24 June, originally posted by Netball Victoria
What started as an admirable one-club initiative by Melbourne University Lightning will on Wednesday night become a marvellous multi-coloured statement of inclusion and support for netball’s LGBTQIA+ community via round eight of the VNL, supported by RACV.
It all started five years ago, as the brainchild of long-time netball administrator Lindy Murphy, the Melbourne University Lightning Netball Club president since 2014.
Back then, on a small scale at first, Pride Round was born.
“Diversity and inclusion are cornerstones of the University of Melbourne’s culture,’’ Murphy says. “These principles are embedded throughout the university. As the first university to be a signatory to the ACON’s Pride in Sport Program, all MU sport clubs are encouraged to implement inclusive practices to ensure the safe and equal inclusion of LGBTQIA+ identifying people.
“We wanted to make sure that our netball community knew that we fully supported LGBTQIA+ inclusion in our sport. At times our language could have been more inclusive, and we needed to be more aware of the impact of our behaviours on all club members.’’
Murphy recalls seeing Melbourne Uni’s men’s football club play a leading role in creating awareness of the LGBTQIA+ community’s safe participation in sport back in 2015, which led to an invitation for a member to speak with netball’s player and parent group.
The result: a unanimous decision to run their own Pride Round in 2016, as an illustration of support and welcome.
“As a club, we have a responsibility to deliver programs that not only improve physical and mental wellbeing, but also provide leadership opportunities to influence change on important social issues,’’ Murphy says.
“We have a responsibility to drive the social inclusion agenda to raise aspirations among the equity priority groups such as the LGBTQIA+ and Gender Identifying groups.
"All people have the right to freely participate in sport, and benefit from the wellness it brings, regardless of their sexuality and gender identity. It’s our responsibility to provide a connectedness for young people to a community that embraces acceptance, empowerment and self-value. ”
The first step was to approach Netball Victoria to seek permission to make that small but symbolic opening statement during Pride Month in 2016.
Thus, there were rainbow-coloured bibs. A MUL coach-and-spectator dress-code that followed the same theme. Hair ribbons were supplied for opponents to join the celebration. One that was repeated for the next three years.
Then, before Covid ruined pretty much everything (well, other than the Vixens wonderful Suncorp Super Netball championship) in 2020, Netball Victoria agreed to allocate a full VNL round to mark Pride Week, involving every team.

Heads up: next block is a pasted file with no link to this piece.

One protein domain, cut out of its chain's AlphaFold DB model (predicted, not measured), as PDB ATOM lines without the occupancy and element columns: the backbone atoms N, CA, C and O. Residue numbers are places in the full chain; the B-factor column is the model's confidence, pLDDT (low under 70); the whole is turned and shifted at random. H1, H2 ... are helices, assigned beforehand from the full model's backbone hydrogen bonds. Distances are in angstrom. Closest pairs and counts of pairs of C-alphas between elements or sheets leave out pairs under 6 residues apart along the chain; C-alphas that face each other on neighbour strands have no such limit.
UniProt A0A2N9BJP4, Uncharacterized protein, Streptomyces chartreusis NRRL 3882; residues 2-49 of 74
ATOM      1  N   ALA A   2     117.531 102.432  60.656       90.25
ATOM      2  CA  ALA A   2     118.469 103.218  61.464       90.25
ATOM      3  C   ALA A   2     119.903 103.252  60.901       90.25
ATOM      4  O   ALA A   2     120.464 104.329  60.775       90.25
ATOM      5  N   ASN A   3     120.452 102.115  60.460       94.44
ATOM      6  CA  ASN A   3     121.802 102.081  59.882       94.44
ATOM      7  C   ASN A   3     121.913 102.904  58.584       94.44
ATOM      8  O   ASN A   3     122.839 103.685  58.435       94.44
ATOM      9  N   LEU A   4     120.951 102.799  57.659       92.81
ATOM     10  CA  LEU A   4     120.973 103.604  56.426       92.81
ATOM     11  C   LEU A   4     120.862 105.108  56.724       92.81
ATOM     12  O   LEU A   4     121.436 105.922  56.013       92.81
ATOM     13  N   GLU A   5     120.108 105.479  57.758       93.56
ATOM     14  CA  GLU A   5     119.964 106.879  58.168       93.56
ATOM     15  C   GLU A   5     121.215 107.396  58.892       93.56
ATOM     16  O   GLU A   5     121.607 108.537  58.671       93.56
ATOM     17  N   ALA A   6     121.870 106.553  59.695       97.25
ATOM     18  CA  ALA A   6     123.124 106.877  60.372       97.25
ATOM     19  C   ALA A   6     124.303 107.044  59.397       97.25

So here we are. Ready, willing and preparing for a night of Netball Victoria-supplied bibs - half in rainbow-colours and the other half in transgender stripes to avoid confusion.
Umpires and players will be wearing white socks with rainbow stripes, and bench officials will be encouraged to wear bright colours.
The Lightning teams in each of Championship, Division 1 and 19/U grades will wear specially-designed Pride Round dresses with the usual white lightning bolt in rainbow hues; the club appreciative of the financial support supplied by the University of Melbourne that extends to the branded polo tops for coaches and committee members.
There will be bunting around the court and the score bench, as part of a branding and awareness exercise that no-one can mistake in a match against City West Falcons live streamed by Netball Victoria.
“It’s really a celebration of the LGBT+ community and how we support inclusion,’’ says Netball Victoria’s Senior Competitions Coordinator Cassy Cayzer, although sponsorship-activation plans by presenting partner RACV were thwarted by government Covid restrictions.
The initiative will extend to the two Melbourne University development teams that play in the Tuesday night competition at the State Netball Centre when competition resumes in July.
“A lot of clubs have since asked me ‘what obstacles did you face? How hard was it?’ It just was not hard at all. It’s been so embraced and it’s absolutely the right thing to do,’’ says Murphy.
So to Wednesday, when - to pinch and slightly modify a famous line from the great musician Paul Kelly - from little things, big(ger) things have grown.
“We’re really proud as a club that we’ve been able to ‘influence up’, and encourage Netball Victoria to take this on board and show their support for creating a safe place for members of LGTB+ community ,’’ says Murphy, who started as Netball Victoria’s junior development manager back in 1990, and whose project work with Netball Australia now involves pathway events and the roll out of the new scoring, timing and results platform for SSN.
“It’s about extending the awareness and continuing to send strong reminders to our community. It’s something that really has not been done in netball, and even at a national level, we don’t actively have a Pride Round. Sport impacts society and the way people live their lives. It is an important vehicle for providing leadership on important community issues.”